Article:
According to historical accounts it was around 970 A.D., during the rule of Li Yu, when the custom of footbinding began. The ruler's favorite consort, Yao-niang, performed a dance atop a golden lotus pedestal that had been specially built. She had wrapped her feet in long strips of silk cloth, much like a ballerina in toe shoes today. Li Yu was so overwhelmed with the beauty of her movement as she danced that other court maidens followed suit, and "Golden Lotus" became a euphamism for their delicately bound feet. Foot binding was first present in the elite, and initially a common practice only in the wealthiest parts of China. The following centuries saw footbinding openly viewed as a method of controlling women and cultivating their moral conduct. During the 1100s the governor Chu Hsi criticized the wornen of Fujian Province for being unchaste and enjoying too much freedom, and ordered them to bind their feet to the extreme. The tiny footed women would then no longer be free to leave the household as they pleased, or engage in the sexual freedoms enjoyed by men.
Manchu women were forbidden to bind their feet by an edict from the Emperor after the Manchu started their rule of China in 1644. The majority of the Minority People however followed the custom of binding the feet of their young girls. Some of the Minority People practiced loose binding which did not break the bones of the arch and toes, but narrowed the foot. The Hakka people, a unique ethnic group of Han descent, did not bind and had large natural feet. In the early twenty-first century, there have remained cases.
Process of footbinding
The main purpose of binding the feet was to break the arch of the foot which ultimately left a crevice approximately two inches deep in the foot which was considered most desirable. It took approximately two years for this process to reach the desired effect, hopefully a foot that measured three or three and one-half inches toe to heel. This perfect size was called the Golden Lotus. While footbinding could lead to serious infections, possible gangrene and were generally painful for life, contrary to many false tales the girls/women were able to walk, work in the fields, climb to mountain homes from valleys below.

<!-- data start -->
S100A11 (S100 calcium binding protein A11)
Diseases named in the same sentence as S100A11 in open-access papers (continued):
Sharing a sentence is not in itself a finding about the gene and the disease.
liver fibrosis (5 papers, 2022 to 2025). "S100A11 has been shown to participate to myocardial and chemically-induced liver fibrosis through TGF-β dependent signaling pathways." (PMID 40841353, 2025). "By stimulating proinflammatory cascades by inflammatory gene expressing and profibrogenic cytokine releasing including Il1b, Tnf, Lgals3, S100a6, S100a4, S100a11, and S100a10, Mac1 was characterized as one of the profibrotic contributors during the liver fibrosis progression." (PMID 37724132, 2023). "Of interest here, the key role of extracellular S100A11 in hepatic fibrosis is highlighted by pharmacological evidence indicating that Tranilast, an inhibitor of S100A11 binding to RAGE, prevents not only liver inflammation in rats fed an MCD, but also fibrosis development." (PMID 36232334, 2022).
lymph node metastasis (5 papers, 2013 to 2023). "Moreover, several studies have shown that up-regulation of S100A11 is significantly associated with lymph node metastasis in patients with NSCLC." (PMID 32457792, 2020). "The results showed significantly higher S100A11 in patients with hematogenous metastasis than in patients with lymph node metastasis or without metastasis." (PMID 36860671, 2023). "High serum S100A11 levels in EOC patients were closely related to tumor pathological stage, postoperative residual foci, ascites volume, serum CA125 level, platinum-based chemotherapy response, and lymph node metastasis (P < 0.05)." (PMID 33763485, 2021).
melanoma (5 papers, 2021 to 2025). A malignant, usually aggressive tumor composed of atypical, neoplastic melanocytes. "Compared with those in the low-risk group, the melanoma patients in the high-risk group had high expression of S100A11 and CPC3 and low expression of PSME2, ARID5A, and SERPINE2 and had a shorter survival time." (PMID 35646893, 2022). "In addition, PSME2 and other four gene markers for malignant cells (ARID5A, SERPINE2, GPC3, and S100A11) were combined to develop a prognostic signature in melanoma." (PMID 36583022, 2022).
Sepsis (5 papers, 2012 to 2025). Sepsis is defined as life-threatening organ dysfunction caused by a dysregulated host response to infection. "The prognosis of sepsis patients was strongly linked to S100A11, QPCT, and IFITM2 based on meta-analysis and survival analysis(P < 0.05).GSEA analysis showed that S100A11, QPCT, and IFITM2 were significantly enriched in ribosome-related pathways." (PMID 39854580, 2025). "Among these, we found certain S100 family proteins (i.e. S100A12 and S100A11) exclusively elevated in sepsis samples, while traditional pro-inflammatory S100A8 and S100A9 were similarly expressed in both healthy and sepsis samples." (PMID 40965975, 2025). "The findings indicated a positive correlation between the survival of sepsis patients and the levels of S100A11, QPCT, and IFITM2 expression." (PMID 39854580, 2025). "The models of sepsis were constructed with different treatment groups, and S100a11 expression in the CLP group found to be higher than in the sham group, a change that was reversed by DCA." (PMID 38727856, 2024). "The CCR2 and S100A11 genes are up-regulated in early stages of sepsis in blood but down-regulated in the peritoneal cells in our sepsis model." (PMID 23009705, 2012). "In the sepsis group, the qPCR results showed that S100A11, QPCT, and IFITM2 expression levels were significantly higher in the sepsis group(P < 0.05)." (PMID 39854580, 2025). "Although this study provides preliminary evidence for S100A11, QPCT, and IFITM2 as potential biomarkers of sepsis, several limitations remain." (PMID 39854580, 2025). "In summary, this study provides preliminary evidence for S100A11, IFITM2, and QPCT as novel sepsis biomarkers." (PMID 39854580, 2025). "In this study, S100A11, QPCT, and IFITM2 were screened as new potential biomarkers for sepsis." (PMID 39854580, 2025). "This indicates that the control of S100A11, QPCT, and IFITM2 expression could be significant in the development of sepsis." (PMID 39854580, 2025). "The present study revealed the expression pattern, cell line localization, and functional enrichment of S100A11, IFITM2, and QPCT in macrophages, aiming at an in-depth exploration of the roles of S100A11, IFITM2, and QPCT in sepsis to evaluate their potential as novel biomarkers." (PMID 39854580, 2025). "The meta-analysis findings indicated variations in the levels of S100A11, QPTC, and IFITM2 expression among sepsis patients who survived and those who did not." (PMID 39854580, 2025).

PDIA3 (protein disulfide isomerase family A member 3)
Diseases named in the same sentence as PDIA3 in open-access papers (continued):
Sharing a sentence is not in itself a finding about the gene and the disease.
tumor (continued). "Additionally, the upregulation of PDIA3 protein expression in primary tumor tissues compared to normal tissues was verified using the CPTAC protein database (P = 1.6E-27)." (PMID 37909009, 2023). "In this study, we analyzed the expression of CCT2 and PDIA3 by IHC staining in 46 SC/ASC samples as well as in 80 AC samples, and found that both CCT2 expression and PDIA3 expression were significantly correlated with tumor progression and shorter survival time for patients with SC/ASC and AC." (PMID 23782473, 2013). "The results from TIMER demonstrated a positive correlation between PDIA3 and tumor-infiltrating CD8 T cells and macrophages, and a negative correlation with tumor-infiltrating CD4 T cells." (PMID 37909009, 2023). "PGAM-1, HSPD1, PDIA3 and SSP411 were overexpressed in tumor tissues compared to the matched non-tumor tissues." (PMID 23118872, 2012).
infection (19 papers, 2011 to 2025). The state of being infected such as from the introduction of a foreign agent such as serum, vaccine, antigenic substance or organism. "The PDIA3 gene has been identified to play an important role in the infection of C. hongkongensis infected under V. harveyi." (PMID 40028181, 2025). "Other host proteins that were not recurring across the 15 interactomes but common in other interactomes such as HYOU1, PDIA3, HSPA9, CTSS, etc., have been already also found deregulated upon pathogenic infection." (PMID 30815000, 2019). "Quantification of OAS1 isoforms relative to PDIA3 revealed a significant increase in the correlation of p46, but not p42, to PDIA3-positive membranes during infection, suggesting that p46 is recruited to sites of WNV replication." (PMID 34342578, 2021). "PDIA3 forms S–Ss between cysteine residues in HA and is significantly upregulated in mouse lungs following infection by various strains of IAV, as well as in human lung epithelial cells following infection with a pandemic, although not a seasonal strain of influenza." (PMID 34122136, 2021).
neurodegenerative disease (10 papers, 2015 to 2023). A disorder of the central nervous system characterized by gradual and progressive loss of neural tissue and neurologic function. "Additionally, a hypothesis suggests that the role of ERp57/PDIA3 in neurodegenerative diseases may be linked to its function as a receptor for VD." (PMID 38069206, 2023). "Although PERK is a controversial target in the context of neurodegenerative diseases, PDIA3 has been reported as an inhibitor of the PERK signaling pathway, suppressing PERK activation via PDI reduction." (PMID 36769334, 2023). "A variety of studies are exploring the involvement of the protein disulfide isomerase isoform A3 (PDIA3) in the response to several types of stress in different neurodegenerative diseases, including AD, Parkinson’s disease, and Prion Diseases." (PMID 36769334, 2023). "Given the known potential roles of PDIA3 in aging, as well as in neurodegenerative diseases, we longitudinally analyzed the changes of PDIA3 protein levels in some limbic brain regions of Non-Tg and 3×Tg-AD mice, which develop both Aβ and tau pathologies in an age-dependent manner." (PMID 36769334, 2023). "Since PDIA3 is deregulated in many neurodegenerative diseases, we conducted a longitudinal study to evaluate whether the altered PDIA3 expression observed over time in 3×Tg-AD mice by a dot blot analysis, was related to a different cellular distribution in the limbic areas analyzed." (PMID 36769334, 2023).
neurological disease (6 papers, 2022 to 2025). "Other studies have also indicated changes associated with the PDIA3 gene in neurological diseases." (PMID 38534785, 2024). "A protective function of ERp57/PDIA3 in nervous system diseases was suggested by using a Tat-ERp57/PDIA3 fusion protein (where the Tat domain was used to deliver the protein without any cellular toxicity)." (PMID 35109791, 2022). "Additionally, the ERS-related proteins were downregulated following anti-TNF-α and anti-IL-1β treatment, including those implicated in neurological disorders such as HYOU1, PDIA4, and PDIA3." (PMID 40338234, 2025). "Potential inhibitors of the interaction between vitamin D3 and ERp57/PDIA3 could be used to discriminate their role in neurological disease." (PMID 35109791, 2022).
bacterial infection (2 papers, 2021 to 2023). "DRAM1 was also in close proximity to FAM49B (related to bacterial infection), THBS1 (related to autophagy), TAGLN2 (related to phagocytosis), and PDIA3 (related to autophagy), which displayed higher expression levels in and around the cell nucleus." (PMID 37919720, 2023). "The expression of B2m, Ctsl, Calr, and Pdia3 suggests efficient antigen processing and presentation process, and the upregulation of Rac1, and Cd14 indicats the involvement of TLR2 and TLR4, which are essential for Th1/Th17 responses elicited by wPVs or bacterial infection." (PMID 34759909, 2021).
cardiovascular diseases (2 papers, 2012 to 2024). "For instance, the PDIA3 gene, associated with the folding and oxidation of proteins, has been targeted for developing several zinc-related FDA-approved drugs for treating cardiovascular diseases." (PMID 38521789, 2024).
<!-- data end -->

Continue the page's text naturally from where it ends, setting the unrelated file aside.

Lotus Feet and Lotus Gait
There was a great pride in the tiny feet once the foot had developed into the lotus shape and this pride was shown in the slippers girls and women made to cover their deformed feet. Walking on these feet necessitated bending the knees slightly and swaying to maintain the proper movement. This swaying walk became known as the Lotus Gait and was considered most exciting to men.
Through the centuries there were unsuccessful attempts to stop the practice of footinding. Various emperors issued edicts to this effect but they were never successful. The Empress Dowager Cixi issued such an edict following the Boxer Rebellion to appease the foreigners, but it was rescinded a short time later. In 1911, after the fall of the Qing Dynasty, the new Republic of China government banned foot binding; women were told to unwrap their feet lest they be killed. Some women's feet grew 1/2 - 1 inch after the unwrapping, though some found the new growth process extremely painful and emotionally and culturally devastating. Societies developed to support the abolition of footbinding, with contractual agreements between families promising their infant son in marriage to an infant daughter that would not have her feet bound. When the Communists took power in 1949, they had the power to maintain the strict prohibition on footbinding, which is still in effect today. In Taiwan, foot binding was banned by the Japanese administration in 1915.
As late as 2005 women in one village in Yunnan Province formed an internationally known dancing troup to perform for foreign tourists. And in other areas women in their 70's and 80's could be found working in the rice fields well into the 21st century. In the 19th and early 20th century dancers with bound feet were very popular as were circus performers such as girls with bound feet standing on prancing or running horses.
- Dorothy Ko, Cinderella’s Sisters: A Revisionist History of Footbinding. Los Angeles: University of California Press, 2005.
- Dorothy Ko, Every Step a Lotus: Shoes for Bound Feet (Berkeley: University of California Press, 2001). Catalogue of a museum exhibit, with extensive comments.
- Beverley Jackson Splendid Slippers - A Thousand Years of an Erotic Tradition: Ten Speed Press
- Howard S. Levy, The Lotus Lovers: Prometheus Books, New York, 1992
- Eugene E.Berg, , M.D. Chinese Footbinding. Radiology Review - Orthopaedic Nursing 24, no. 5 (September/October) 66-67
- Marie Vento,  One Thousand Years of Chinese Footbinding: Its Origins, Popularity and Demise
- The Virtual Museum of The City of San Francisco, 
- Ping, Wang. Aching for Beauty: Footbinding in China. New York: Anchor Books, 2002.
- Fan Hong (1997) Footbinding, Feminism and Freedom. London: Frank Cass
- Peter M. Austin (2008) Foot Binding: Lotus Feet are not just Spun Misogynist Feminism. London: Peter M. Austin
- Holman, Jeanine. "Bound Feet." 29 July 2010. Bound Feet . 29 July 2010 <www.josephrupp.com>.
- Footbinding in China
- Gender Equality in China
- Women and poverty alleviation programs in China
- Beauty ideals and impact on women's self-esteem